Lee Toland Krieger's film tries to have its romcom cake and eat it by telling of a pair of star-crossed lovers in the midst of divorce.
The rom-com is a resilient old bastard. Many films that straddle the indie-mainstream spectrum have taken on this hardiest of genres, tinkered with the formula and injected it with edgy content. But from The Five-Year Engagement to Friends With Benefits, they’ve yielded mixed results.
In Celeste And Jesse Forever, the twist arrives early. After a montage of loved-up photos, we accompany Celeste (Rashida Jones, also cowriter) and Jesse (Andy Samberg) on their morning commute. Their conversation is full of in-jokes, banter and standard-issue bickering, as well as one bizarre bit of business in which the duo dementedly jerk off a phallic tube of lip-gloss towards its gooey climax.
But there’s something hidden behind this chemistry – a revelation that hits so hard, it might as well be accompanied by a record-skip audio cue. Over dinner that evening, one of their friends reveals that the couple broke up months ago and are, in fact, going through a divorce.
After this table-flip of a development, Celeste & Jesse Forever takes an altogether more dramatic turn, shifting focus away from the kooky couple and concentrating on Celeste, who goes through a cycle of determined singledom, bad dates and inevitable heartache.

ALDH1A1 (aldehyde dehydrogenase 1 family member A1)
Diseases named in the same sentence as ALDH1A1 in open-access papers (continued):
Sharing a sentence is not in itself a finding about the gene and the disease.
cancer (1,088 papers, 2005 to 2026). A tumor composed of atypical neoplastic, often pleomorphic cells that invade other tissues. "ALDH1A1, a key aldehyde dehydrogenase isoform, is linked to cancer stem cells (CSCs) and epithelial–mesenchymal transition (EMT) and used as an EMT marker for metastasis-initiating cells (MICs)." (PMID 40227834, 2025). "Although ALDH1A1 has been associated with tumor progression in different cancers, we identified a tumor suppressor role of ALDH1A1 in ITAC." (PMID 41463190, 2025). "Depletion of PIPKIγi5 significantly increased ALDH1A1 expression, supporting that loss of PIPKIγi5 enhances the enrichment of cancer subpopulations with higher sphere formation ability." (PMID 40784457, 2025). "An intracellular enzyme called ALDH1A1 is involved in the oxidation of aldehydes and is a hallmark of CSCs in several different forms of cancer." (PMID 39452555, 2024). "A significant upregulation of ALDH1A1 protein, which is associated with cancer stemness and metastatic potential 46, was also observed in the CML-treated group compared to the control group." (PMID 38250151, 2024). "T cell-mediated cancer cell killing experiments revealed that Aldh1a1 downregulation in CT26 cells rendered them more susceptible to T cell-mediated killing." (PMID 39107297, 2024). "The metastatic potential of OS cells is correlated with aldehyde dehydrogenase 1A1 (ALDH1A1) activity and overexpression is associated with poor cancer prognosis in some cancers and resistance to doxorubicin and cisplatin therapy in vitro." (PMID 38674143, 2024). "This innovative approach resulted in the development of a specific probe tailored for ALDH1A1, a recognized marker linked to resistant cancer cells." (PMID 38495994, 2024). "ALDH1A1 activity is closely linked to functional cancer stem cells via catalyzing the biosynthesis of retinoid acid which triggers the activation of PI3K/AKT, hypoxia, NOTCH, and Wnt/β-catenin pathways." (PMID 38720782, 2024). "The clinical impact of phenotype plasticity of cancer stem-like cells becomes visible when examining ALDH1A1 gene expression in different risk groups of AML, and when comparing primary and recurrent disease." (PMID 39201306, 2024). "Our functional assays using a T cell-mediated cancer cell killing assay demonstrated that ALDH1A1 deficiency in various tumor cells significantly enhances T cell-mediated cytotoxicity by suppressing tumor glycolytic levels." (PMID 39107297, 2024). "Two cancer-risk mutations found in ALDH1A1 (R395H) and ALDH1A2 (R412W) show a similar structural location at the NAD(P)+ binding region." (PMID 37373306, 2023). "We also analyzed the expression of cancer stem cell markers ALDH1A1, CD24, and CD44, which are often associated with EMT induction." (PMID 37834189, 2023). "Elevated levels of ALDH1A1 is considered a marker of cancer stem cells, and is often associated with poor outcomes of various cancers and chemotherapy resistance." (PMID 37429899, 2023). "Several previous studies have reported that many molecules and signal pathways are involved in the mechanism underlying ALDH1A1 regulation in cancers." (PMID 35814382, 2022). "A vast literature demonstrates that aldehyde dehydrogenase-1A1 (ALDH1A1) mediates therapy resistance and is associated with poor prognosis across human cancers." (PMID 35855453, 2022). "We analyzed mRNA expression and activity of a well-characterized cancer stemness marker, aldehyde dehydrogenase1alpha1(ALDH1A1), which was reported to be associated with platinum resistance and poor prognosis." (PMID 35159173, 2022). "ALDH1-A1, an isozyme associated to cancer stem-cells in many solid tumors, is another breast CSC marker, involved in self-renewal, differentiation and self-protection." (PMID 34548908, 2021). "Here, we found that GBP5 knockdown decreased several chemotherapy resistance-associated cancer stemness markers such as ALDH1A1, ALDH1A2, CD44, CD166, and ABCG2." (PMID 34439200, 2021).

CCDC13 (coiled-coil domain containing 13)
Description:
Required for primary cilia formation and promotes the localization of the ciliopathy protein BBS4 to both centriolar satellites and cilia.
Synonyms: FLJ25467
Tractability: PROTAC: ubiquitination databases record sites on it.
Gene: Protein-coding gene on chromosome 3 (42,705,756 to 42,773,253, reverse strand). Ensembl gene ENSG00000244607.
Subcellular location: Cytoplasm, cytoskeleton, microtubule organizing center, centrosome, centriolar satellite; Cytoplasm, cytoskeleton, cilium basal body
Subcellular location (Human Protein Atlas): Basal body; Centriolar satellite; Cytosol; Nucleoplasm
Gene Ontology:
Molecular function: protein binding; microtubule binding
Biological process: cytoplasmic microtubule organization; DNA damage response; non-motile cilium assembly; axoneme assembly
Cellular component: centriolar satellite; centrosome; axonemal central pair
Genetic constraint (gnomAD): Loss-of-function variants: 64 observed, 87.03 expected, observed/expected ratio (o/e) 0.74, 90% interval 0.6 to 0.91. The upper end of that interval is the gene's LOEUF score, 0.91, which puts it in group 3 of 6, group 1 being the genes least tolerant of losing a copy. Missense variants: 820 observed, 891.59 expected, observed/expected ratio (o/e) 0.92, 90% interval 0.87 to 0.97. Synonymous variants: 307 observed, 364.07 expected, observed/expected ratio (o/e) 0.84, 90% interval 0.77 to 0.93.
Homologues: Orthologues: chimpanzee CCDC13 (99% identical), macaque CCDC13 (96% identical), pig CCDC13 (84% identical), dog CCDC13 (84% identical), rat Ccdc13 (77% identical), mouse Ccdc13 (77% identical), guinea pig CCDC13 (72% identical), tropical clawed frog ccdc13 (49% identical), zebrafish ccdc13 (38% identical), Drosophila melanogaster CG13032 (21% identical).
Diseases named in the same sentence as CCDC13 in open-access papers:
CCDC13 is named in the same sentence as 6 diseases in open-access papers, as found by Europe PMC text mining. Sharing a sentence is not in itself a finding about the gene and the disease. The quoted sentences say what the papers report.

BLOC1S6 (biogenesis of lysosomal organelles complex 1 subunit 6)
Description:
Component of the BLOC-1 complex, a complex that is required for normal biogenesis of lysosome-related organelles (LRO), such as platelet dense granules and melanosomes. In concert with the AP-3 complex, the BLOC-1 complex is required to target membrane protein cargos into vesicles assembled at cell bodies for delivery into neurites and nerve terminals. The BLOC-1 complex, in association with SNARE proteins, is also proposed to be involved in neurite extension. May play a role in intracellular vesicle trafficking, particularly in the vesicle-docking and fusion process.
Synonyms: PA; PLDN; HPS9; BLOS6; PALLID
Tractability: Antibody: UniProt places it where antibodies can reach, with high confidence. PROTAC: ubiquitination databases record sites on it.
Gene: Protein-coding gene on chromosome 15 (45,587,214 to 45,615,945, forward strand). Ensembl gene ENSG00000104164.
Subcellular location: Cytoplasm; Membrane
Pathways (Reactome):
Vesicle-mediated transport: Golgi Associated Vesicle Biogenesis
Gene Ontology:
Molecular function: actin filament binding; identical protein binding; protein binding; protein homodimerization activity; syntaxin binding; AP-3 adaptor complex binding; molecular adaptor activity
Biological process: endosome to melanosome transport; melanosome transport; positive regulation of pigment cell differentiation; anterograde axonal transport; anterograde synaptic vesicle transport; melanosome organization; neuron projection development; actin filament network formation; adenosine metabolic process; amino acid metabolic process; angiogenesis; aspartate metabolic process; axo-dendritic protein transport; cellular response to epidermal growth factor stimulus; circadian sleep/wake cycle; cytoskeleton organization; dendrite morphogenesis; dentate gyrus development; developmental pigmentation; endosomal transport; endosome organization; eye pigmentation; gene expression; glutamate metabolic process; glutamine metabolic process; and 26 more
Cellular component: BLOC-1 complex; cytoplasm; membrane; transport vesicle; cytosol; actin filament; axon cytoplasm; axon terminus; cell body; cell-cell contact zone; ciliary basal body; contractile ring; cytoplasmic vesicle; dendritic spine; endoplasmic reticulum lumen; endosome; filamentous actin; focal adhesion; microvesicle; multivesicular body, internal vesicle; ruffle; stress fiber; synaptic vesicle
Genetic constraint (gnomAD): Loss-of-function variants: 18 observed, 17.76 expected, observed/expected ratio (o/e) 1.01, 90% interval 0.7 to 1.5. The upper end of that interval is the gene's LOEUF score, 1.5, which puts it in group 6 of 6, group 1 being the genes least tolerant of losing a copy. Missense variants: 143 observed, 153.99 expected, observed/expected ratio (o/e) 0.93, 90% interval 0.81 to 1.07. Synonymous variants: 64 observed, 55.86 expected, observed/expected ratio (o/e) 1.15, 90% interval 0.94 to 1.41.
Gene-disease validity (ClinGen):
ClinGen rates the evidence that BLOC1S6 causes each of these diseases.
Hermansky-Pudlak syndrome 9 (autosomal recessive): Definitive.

Jones may have impressed with her down-to-earth quality in TV sitcoms like The Office and Parks and Recreation, but she’s slightly stretching herself here as her character constantly veers between mania and melancholy. Her Celeste is a bundle of contradictions; by turns pragmatic, pedantic, boozy and bitchy.
Such contradictions make for excellent drama, but for all its ambition, the film can’t escape stagnant rom-com distractions. The protagonists have the familiar friendship group of gay BFFs (Elijah Wood) and hyper-masculine dudebros (co-writer Will McCormack), and the script is jam-packed with lukewarm gags about Ikea, vegan restaurants and ditzy starlets.
Celeste And Jesse Forever attempts to mine new ground – namely that hard-to-describe situation in which a relationship outlasts a romance – but while it tries its hardest to break up with the genre, it still yearns for emotional support.
An ambitious screenplay debut from a familiar face hoping to find something real in the rom-com formula.
Rashida Jones and Andy Samberg make a good couple. Shame about the strained jokes.
Charming and not without its moments, but far too conventional to capture the complexity it strives for.